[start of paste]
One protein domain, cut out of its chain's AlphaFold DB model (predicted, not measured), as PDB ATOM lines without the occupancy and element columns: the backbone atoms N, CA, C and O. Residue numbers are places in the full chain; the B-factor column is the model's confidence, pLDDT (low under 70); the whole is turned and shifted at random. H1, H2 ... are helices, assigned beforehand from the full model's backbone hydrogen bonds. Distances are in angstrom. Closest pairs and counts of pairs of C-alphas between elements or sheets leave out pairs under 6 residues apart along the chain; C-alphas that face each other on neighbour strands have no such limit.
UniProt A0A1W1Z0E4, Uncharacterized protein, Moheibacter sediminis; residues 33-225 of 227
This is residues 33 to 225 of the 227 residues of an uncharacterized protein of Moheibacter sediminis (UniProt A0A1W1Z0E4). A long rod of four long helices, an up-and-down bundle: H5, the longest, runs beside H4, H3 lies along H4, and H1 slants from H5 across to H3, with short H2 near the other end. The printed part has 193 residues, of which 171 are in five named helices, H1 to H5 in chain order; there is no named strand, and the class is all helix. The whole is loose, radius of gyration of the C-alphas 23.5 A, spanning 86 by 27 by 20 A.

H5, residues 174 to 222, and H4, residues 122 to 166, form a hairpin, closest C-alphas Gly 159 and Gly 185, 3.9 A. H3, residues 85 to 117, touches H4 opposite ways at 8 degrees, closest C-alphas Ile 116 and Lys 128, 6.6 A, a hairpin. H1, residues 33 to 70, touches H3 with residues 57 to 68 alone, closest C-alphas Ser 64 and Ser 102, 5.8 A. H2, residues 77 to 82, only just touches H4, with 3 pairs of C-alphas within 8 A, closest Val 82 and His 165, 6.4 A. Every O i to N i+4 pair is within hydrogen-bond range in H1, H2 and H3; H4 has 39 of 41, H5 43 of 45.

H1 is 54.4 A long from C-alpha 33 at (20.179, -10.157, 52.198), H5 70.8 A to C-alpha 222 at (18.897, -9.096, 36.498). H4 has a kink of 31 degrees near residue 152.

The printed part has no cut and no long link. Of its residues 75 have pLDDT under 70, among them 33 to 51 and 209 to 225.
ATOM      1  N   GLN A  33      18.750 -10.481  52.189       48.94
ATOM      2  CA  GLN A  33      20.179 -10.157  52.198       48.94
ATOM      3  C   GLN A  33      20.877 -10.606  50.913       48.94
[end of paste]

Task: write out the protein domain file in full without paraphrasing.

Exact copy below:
One protein domain, cut out of its chain's AlphaFold DB model (predicted, not measured), as PDB ATOM lines without the occupancy and element columns: the backbone atoms N, CA, C and O. Residue numbers are places in the full chain; the B-factor column is the model's confidence, pLDDT (low under 70); the whole is turned and shifted at random. H1, H2 ... are helices, assigned beforehand from the full model's backbone hydrogen bonds. Distances are in angstrom. Closest pairs and counts of pairs of C-alphas between elements or sheets leave out pairs under 6 residues apart along the chain; C-alphas that face each other on neighbour strands have no such limit.
UniProt A0A1W1Z0E4, Uncharacterized protein, Moheibacter sediminis; residues 33-225 of 227
This is residues 33 to 225 of the 227 residues of an uncharacterized protein of Moheibacter sediminis (UniProt A0A1W1Z0E4). A long rod of four long helices, an up-and-down bundle: H5, the longest, runs beside H4, H3 lies along H4, and H1 slants from H5 across to H3, with short H2 near the other end. The printed part has 193 residues, of which 171 are in five named helices, H1 to H5 in chain order; there is no named strand, and the class is all helix. The whole is loose, radius of gyration of the C-alphas 23.5 A, spanning 86 by 27 by 20 A.

H5, residues 174 to 222, and H4, residues 122 to 166, form a hairpin, closest C-alphas Gly 159 and Gly 185, 3.9 A. H3, residues 85 to 117, touches H4 opposite ways at 8 degrees, closest C-alphas Ile 116 and Lys 128, 6.6 A, a hairpin. H1, residues 33 to 70, touches H3 with residues 57 to 68 alone, closest C-alphas Ser 64 and Ser 102, 5.8 A. H2, residues 77 to 82, only just touches H4, with 3 pairs of C-alphas within 8 A, closest Val 82 and His 165, 6.4 A. Every O i to N i+4 pair is within hydrogen-bond range in H1, H2 and H3; H4 has 39 of 41, H5 43 of 45.

H1 is 54.4 A long from C-alpha 33 at (20.179, -10.157, 52.198), H5 70.8 A to C-alpha 222 at (18.897, -9.096, 36.498). H4 has a kink of 31 degrees near residue 152.

The printed part has no cut and no long link. Of its residues 75 have pLDDT under 70, among them 33 to 51 and 209 to 225.
ATOM      1  N   GLN A  33      18.750 -10.481  52.189       48.94
ATOM      2  CA  GLN A  33      20.179 -10.157  52.198       48.94
ATOM      3  C   GLN A  33      20.877 -10.606  50.913       48.94